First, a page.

Does being older help my chances of being approved for Social Security Disability?
Social Security Disability Vocational Guidelines
Social Security has a set of vocational guidelines to help disability examiners in their decision-making process. These medical-vocational guidelines have become known the grid rules.
How the Grid Rules Affects Your Disability Benefits
How do the grid rules and my age affect my ability to receive Social Security disability? The grid rules taken into consideration factors such as age, skills, and education, in addition to your residual functional capacity.
Social Security has set up age categories to assist with the disability decision process. Individuals who are 18 to 44 are considered young individuals, those 45-49 are "younger" individuals, those 50-54 are considered to be closely approaching advanced age, individuals who are 55 and over are considered advanced age, and individuals 60-65 are considered closely approaching retirement age.
Social Security utilizes these age groups, as well as the individual's residual functional capacity, the skill level of their previous jobs , and their education to establish an individual's disability. For example, if you are 45-49, with a limited education, and SSA finds that the most you can do is sedentary work, you would most likely be denied disability per the GRID rules . But if you are over 50, have a limited education, and SSA finds that the most you can do is sedentary work, you will likely be granted disability. The GRID rules tends to help those that are older.
How Being Older Helps Your Claim For Disability Benefits
The medical-vocational grid rules are favorable to individuals ages 50 and older. For example if you are between the ages of 50-54, are limited to sedentary work or less, and the previous work skills you’ve acquired dont transfer to other types work, then you will likely be approved for disability benefits. Social Security does not expect those ages 50 and older to go through a lot of vocational adjustment to learn a sedentary job when they are approaching advanced age.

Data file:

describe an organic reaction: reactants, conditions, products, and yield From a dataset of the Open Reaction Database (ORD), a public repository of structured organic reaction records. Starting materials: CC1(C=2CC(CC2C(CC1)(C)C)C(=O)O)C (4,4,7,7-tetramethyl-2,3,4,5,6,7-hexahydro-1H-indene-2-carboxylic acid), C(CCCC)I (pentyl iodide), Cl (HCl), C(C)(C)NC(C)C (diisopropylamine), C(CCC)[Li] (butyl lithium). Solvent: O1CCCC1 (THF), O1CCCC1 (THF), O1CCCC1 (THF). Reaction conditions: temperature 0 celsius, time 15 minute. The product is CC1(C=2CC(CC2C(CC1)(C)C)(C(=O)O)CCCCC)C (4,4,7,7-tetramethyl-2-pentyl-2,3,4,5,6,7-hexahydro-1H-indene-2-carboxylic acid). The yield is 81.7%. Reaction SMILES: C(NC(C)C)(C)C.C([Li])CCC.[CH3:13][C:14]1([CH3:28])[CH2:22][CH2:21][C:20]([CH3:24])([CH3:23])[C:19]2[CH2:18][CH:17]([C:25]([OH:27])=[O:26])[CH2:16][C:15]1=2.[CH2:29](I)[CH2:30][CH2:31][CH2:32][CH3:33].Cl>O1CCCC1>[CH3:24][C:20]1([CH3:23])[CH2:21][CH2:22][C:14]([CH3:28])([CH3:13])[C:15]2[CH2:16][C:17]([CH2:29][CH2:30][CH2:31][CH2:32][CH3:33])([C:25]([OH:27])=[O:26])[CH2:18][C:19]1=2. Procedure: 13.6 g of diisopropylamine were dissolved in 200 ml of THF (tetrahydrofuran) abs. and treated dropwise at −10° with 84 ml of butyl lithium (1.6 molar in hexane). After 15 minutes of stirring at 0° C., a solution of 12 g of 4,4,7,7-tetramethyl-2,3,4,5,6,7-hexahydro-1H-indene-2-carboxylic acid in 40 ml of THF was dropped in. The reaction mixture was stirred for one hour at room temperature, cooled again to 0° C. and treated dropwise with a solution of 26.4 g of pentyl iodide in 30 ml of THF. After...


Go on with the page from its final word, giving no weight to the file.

The grid rules, however, are mostly favorable to individuals who are 55 and older. If an individual is 55 or older and let’s say SSA finds that they can do a light duty job at most, they may likely approved for disability even if they have a high school education and their prior work was either unskilled or the skills they acquired from their previous work are not transferable.
These are just examples. Even if you do not fit the medical-vocational guidelines aka Grid Rules, there is still a chance that your disability claim is winnable.
Its always best to contact an experienced lawyer for assistance. Our office is happy to provide a free consultation.